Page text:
How to Design an Animal Logo that Pounces on the Competition
By Kaejon Misuraca | August 14, 2022
Animals have the power to make us happy, humbled, fearful, or amazed. They connect us to nature and show us the power of instinct and survival in the wild.
When it comes to logo design, animals are a popular symbol choice to represent brand values like speed, stealth, beauty, and intelligence. That's why you'll find them featured in branding for industries like banking, technology, clothing, and more.
To see how animal logos can be used as effective brand-builders, let's take a look at a few iconic examples.
AGF’s logo features a tiger, which has been the company’s symbol since the early 1980s. An aggressive yet strategic apex predator, the tiger represents a tactical and patient approach, aligning with AGF’s brand characteristics as an investment management company.
Although the inspiration for Firefox’s logo was drawn from a Japanese brush painting of a fox, the cute bushy-tailed animal happens to be a red panda, nicknamed the “firefox.” The animal’s tail resembles a flame encircling earth, and symbolizes the web browser’s global reach at “blazing” speed.
Hootsuite’s logo features the company mascot, Owly, a heavy, black-filled owl drawing; the bold sans-serif typeface has trimmed letter “ts” that relate to the forms of the owl’s body. The logo reflects the company’s brand values of reliability and uniqueness, especially with the unconventional shape of the owl.
Jaguar chose to have its animal symbol pouncing over the company’s name in its logo, depicting the power and speed of the cars it produces. The multi-dimensional animal perfectly complements the powerful, fast, and graceful image of the brand — and it’s designed in the same chrome that appears on Jaguar vehicles.
Lacoste has one of the most recognized logos in the fashion industry. The concept of the logo came from French tennis player René Lacoste’s nickname “Crocodile,” chosen because of his persistent style on the court. René’s friend, Robert George, sketched a crocodile to be embroidered on the shirts he wore during games.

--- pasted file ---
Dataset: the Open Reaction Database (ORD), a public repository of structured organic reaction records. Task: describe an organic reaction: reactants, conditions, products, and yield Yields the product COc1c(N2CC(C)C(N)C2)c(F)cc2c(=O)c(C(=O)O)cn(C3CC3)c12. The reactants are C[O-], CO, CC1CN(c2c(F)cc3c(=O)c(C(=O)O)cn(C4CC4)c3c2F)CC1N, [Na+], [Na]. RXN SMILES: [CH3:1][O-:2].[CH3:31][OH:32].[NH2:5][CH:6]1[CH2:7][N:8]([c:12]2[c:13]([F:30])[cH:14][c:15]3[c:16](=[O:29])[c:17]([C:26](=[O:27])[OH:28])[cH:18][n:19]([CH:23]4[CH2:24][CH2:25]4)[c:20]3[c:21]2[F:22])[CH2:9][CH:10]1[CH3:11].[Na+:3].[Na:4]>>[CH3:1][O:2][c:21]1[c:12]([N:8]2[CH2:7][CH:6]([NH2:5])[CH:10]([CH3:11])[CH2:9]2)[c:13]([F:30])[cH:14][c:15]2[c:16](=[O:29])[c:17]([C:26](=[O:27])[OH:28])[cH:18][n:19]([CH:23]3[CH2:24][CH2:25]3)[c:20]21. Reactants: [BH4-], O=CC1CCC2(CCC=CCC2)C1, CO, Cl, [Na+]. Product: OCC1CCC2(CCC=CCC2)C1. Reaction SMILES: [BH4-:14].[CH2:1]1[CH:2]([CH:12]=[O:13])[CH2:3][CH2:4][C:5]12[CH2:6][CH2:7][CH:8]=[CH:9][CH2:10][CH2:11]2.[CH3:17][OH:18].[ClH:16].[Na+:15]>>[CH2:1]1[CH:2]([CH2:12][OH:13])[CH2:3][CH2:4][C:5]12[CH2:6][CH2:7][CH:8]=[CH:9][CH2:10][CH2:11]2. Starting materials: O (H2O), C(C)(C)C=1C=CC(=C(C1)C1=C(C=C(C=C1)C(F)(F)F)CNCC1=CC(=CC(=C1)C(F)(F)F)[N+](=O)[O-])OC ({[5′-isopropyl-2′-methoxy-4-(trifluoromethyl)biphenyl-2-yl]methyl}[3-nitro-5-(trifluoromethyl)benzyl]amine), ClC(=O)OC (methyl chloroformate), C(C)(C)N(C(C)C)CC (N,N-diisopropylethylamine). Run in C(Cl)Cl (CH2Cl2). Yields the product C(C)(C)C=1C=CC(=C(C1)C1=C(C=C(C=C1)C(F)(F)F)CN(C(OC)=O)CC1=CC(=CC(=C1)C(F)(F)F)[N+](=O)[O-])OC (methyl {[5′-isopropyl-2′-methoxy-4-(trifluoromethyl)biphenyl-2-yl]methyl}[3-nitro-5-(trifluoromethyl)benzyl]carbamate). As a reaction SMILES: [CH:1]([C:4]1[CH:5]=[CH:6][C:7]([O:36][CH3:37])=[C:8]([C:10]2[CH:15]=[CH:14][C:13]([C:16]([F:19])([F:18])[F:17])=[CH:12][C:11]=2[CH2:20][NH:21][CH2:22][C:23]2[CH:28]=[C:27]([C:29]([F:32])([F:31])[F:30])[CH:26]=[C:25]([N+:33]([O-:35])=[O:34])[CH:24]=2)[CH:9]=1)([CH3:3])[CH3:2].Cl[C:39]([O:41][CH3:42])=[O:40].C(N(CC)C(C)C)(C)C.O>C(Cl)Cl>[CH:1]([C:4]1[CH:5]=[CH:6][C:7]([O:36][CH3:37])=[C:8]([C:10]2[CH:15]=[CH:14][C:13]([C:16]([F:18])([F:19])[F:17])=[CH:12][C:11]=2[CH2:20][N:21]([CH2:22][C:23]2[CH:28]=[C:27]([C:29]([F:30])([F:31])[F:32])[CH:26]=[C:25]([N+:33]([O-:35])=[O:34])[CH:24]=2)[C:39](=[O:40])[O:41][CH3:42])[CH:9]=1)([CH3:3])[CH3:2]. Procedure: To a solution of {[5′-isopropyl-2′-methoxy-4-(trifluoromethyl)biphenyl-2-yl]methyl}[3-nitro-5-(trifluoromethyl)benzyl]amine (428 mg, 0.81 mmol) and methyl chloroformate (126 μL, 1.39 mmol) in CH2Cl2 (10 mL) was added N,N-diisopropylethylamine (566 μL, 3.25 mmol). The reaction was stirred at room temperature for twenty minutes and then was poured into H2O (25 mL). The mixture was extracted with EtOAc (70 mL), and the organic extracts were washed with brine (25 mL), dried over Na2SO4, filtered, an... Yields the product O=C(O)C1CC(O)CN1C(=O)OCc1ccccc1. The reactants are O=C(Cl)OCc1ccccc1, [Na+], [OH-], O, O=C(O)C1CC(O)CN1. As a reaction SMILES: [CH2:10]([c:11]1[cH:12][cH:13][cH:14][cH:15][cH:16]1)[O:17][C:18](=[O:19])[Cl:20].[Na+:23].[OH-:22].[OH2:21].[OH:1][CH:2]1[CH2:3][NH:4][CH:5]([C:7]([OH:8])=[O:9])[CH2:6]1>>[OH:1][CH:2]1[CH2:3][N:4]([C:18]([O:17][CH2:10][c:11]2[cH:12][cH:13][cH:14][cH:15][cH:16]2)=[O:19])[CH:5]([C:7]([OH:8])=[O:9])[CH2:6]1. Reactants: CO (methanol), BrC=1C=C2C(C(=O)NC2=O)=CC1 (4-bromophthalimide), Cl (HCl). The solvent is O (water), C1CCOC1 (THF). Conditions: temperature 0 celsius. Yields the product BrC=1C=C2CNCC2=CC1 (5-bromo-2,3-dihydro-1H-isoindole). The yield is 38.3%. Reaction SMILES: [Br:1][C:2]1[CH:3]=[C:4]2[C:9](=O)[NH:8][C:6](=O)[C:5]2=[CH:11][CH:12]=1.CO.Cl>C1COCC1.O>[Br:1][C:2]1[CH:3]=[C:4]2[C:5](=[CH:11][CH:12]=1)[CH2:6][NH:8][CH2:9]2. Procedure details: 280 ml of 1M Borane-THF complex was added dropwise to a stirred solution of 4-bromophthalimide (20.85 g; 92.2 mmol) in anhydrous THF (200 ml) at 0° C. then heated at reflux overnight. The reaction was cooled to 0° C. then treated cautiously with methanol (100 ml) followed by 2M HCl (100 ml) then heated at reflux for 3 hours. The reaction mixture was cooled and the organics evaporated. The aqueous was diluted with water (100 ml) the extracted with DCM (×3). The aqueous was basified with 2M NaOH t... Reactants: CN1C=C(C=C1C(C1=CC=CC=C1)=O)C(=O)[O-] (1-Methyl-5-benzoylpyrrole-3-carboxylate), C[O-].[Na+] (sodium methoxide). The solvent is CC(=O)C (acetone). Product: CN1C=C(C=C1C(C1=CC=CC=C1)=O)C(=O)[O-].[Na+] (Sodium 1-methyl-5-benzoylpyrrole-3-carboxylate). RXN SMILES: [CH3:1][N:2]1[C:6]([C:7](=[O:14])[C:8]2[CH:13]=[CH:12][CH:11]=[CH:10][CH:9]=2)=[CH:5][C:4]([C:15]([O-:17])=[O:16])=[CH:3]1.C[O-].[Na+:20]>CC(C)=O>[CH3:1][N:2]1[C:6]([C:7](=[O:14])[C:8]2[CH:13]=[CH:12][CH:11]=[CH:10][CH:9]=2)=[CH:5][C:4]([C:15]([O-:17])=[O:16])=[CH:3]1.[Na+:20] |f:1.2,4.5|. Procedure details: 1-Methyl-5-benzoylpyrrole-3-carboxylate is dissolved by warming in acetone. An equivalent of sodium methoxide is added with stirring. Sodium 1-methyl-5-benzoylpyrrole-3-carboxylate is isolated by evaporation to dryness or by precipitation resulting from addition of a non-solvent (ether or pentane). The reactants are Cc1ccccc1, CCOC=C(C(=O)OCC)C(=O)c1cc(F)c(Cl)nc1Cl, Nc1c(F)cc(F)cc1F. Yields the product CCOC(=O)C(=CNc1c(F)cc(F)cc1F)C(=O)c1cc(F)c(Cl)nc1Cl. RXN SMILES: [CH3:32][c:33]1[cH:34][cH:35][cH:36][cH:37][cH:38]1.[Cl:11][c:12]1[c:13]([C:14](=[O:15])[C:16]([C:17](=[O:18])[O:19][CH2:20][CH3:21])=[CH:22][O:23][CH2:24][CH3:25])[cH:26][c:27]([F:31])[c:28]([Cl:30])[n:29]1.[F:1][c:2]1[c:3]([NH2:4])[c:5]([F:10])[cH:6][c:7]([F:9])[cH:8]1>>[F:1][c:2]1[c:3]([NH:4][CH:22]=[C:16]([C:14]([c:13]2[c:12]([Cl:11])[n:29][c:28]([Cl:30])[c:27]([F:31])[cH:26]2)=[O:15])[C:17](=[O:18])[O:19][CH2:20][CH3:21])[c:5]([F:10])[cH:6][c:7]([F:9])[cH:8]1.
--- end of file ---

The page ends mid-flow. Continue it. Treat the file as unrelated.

Animal Logos: Design Considerations and Tips
As you can see from the above examples, animal logos can range from sleek and serious to cartoon-ish and playful. Here are some questions to ask yourself if you’re considering an animal logo for your brand:
- How does the animal represent your brand? Does it match your company’s identity and reflect the idea behind the products or services you’re offering?
- Do you want a 3D, realistic-looking animal symbol or a flat and graphic style?
- Do you want your animal symbol to include details like shading, fur, or wings — or will it be a solid color?
- Is the animal symbol you’re considering strong enough to stand alone from the wordmark? (For example, if you want to use the symbol-only version of your logo on social media, your favicon, etc.)
When you have an idea of what you want for your animal logo, follow these design tips:
Tip #1: Choose a color palette that represents the animal in your logo
Colors can make or break your logo because they help visually represent emotion, what your business is about, and more. Using the right colors can help your audience visualize your logo almost instantly.
When designing an animal logo, choose a color that resonates with your target audience and opt for a palette that matches the animal symbol you’re using.
In the above example, we used the orange, white, and black of a tiger to help reinforce the symbol and brand colors.
Tip #2: Be thoughtful about symbol placement
Think about where you want to place your symbol: be strategic about it and don’t simply place it somewhere you think looks good.
Instead, ask why and explore all options to ensure the positioning contributes to a layout that works well for where you’ll be using your logo most.
For example, if you’re planning on using your logo primarily on websites and social media, then make sure your logo placement and layout looks good at that size and in a square space. Ask yourself:
- Does it use the space up wisely?
- Make sure there’s not too much negative space and optimize for the target area you’ll be using it most.
- Does it get the message across?Is it strong and bold enough?
- Does the symbol look good on its own for use as a profile photo or favicon?
Tip: Aligning your symbol on top of your company name works better within a square as it uses up space more wisely. If you have your symbol to the left of your wordmark, the logo is wider and leaves lots of negative space above and below when placed in a square.
Tip #3: Think about the golden ratio
Animal logos are often created using the golden ratio, a mathematical ratio used by many designers.
Why? Redrawing the animal with every detail doesn’t work because, as you scale it, you’ll lose those details. The golden ratio circles help simplify the details, shapes, and forms of the animal.
Using the exact measurements of the golden ratio circles also helps balance out the logo and make it look unified.